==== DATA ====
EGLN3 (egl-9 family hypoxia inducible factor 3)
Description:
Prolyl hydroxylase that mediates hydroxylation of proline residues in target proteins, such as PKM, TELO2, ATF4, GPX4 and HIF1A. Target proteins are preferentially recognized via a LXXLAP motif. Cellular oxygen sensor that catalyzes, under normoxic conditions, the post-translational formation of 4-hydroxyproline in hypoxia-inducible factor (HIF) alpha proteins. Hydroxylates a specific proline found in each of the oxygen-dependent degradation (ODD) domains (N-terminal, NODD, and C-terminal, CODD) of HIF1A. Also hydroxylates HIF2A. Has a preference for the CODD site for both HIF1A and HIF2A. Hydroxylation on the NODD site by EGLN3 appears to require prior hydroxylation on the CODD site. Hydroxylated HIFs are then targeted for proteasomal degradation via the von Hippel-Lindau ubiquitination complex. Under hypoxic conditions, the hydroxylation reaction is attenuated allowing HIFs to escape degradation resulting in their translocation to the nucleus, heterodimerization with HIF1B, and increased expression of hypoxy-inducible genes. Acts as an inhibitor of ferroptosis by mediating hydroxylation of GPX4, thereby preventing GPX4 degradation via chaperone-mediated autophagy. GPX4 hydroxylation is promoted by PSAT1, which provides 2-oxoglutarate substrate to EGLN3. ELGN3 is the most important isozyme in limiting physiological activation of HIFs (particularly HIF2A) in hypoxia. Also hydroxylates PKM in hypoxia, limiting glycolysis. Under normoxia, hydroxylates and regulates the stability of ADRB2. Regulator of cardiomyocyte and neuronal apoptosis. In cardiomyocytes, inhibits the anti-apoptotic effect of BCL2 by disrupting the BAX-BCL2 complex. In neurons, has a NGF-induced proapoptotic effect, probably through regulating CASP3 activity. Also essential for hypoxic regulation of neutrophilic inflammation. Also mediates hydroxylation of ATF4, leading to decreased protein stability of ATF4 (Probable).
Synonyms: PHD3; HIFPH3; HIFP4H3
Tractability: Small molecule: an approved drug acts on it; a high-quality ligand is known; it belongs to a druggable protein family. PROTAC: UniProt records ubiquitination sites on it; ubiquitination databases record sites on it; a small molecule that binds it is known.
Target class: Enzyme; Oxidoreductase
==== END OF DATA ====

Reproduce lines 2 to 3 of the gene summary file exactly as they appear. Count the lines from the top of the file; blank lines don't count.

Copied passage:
Description:
Prolyl hydroxylase that mediates hydroxylation of proline residues in target proteins, such as PKM, TELO2, ATF4, GPX4 and HIF1A. Target proteins are preferentially recognized via a LXXLAP motif. Cellular oxygen sensor that catalyzes, under normoxic conditions, the post-translational formation of 4-hydroxyproline in hypoxia-inducible factor (HIF) alpha proteins. Hydroxylates a specific proline found in each of the oxygen-dependent degradation (ODD) domains (N-terminal, NODD, and C-terminal, CODD) of HIF1A. Also hydroxylates HIF2A. Has a preference for the CODD site for both HIF1A and HIF2A. Hydroxylation on the NODD site by EGLN3 appears to require prior hydroxylation on the CODD site. Hydroxylated HIFs are then targeted for proteasomal degradation via the von Hippel-Lindau ubiquitination complex. Under hypoxic conditions, the hydroxylation reaction is attenuated allowing HIFs to escape degradation resulting in their translocation to the nucleus, heterodimerization with HIF1B, and increased expression of hypoxy-inducible genes. Acts as an inhibitor of ferroptosis by mediating hydroxylation of GPX4, thereby preventing GPX4 degradation via chaperone-mediated autophagy. GPX4 hydroxylation is promoted by PSAT1, which provides 2-oxoglutarate substrate to EGLN3. ELGN3 is the most important isozyme in limiting physiological activation of HIFs (particularly HIF2A) in hypoxia. Also hydroxylates PKM in hypoxia, limiting glycolysis. Under normoxia, hydroxylates and regulates the stability of ADRB2. Regulator of cardiomyocyte and neuronal apoptosis. In cardiomyocytes, inhibits the anti-apoptotic effect of BCL2 by disrupting the BAX-BCL2 complex. In neurons, has a NGF-induced proapoptotic effect, probably through regulating CASP3 activity. Also essential for hypoxic regulation of neutrophilic inflammation. Also mediates hydroxylation of ATF4, leading to decreased protein stability of ATF4 (Probable).